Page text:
You acknowledge that should agents for the Department of Temporal Security visit you upon switching on your TimeMaster 3000, you will not divulge the address of your TimeMaster 3000 supplier, and will not provide any details which will allow criminal enforcement actions to take place against TimeMaster Inc, its agents or employees.

Acceptance of these terms and conditions shall be taken as acceptance that TimeMaster Inc may take any action, up to and including, but not limited to, sending assassins into the torture chamber in which the DTS agents are holding you, to kill you before you provide the DTS with incriminating evidence. You accept full liability for any deaths caused by such a mission, including your own.

By clicking “Accept” you acknowledge that you hold full responsibility for your own medical or funeral expenses should you press the red button.

TimeMaster Inc may use any data collected on your travels to build up a complete biophysical profile of your timeline, and may use this for any purpose it sees fit, including but not limited to overthrowing democratically-elected governments and preventing the passage of the Time Travel Equipment (Criminalization) Act of 2028 by altering your votes in Congressional and Presidential elections after the fact.

By accepting these terms you are acknowledging that any changes that TimeMaster Inc has already made to your timeline, including the deaths of loved ones, the ending of intimate relationships, and the way you lost your last job and haven’t been able to get work in three years now, were all necessary for TimeMaster Inc’s end goals; that as without those changes to your timeline you would not have been willing to use dangerous and illegal technology for what you think are your own purposes but which actually serve a higher goal you will never understand; and that TimeMaster Inc bear no moral liability and should feel no guilt for what is about to happen.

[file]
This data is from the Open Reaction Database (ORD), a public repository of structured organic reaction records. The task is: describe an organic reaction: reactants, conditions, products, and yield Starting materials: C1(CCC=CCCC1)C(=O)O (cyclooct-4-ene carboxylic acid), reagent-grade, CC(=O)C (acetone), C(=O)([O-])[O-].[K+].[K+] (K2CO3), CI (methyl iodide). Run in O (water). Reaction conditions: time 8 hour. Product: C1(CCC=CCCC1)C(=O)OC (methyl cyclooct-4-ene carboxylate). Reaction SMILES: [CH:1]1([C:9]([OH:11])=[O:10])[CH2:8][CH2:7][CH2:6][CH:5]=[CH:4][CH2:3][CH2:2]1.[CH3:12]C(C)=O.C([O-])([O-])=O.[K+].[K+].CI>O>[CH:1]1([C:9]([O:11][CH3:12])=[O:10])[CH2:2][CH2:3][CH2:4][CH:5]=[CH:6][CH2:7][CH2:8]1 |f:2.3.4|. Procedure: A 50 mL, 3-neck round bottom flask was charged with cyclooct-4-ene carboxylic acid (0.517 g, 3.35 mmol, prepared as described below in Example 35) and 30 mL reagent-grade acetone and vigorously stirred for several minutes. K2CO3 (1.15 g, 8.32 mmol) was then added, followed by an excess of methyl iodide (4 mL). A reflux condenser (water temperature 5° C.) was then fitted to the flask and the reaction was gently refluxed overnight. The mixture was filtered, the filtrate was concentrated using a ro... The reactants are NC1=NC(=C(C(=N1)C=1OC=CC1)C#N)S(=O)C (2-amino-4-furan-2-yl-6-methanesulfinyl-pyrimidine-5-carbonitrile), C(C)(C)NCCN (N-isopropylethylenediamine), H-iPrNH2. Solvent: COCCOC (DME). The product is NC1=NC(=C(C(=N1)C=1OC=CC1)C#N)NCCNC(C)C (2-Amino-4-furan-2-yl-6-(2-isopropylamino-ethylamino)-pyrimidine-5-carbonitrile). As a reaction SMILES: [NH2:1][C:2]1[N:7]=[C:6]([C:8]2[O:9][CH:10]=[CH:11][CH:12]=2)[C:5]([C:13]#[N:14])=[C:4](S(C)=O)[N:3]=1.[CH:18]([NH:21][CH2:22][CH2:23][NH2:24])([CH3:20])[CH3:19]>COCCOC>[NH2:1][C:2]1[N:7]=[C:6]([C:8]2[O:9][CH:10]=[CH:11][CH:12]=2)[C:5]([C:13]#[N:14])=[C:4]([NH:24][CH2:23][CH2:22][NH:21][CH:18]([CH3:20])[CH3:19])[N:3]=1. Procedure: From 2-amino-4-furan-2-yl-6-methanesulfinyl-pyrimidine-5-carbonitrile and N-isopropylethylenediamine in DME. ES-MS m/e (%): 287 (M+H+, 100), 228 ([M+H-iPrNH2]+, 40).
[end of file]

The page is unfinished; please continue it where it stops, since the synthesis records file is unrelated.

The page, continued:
To acknowledge that you have read and understood these conditions, just click below, and your TimeMaster 3000 will be ready for use! Be safe, and most importantly, have fun!

Your Friends At TimeMaster

This blog post was brought to you by the generosity of my backers on Patreon, who will also be getting another short story, “A Sceptical Werewolf in New York”, that will be Patreon-exclusive for at least a month. Why not join them and get that story?

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A History of Rock Music in 500 Songs Episode One Now Up

The first proper episode of my podcast A History of Rock Music in 500 Songs is now live at . It will shortly be up on iTunes at

This one looks at Benny Goodman’s “Flying Home”, and at Charlie Christian.
When you’ve listened to it, you can listen to a mix of all the music I talk about at Mixcloud.

And remember, this podcast is backed by my supporters on Patreon.

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Doctor Who: The Woman Who Fell to Earth

I probably won’t blog every week about my thoughts about Doctor Who — indeed, I probably won’t watch it every week, as I don’t have a TV — I was visiting friends to watch it this week, as the debut of a new Doctor, and a female Doctor at that, and a *Northern* female Doctor at that, is something we were all keen to see. But I did see it this week, and thought I’d get my initial thoughts down, before seeing what the more general reaction has been.

Overall, I’d say this is probably the best debut of a new Doctor since… well, “Rose” seemed pretty good at the time, but in retrospect I was probably giving it far more benefit of doubt than I should have, and since I’ve not rewatched it in thirteen years, I may well not think of it as highly if I saw it now, especially as I’m more aware of all Davies’ writing flaws.

Other than that, it’s the best debut of a new Doctor since “Castrovalva”.

Before people take that as overly high praise, remember I am not a fan of the post-2005 series in general, though I’ve enjoyed several individual episodes, that the McGann TV movie has some fairly basic structural problems, and that McCoy and Colin Baker both debuted with what it’s safe to say are generally considered their weakest stories. So I’m not holding this episode to a ridiculously high standard.

But it did easily clear the basic bar set for it, and it did some stuff that I wasn’t expecting (as well as some stuff that I was).

First, the one actual criticism I’d make is the YouTube framing sequence, where first we think that Ryan is talking about the Doctor but later it turns out that he was actually talking about his grandmother. This is hack and cliched, and was the one moment in the entire episode that felt entirely off to me.

But on the other hand there was another moment involving Ryan that gave me great hope that this series will be much better than it has been, and which almost made me cheer.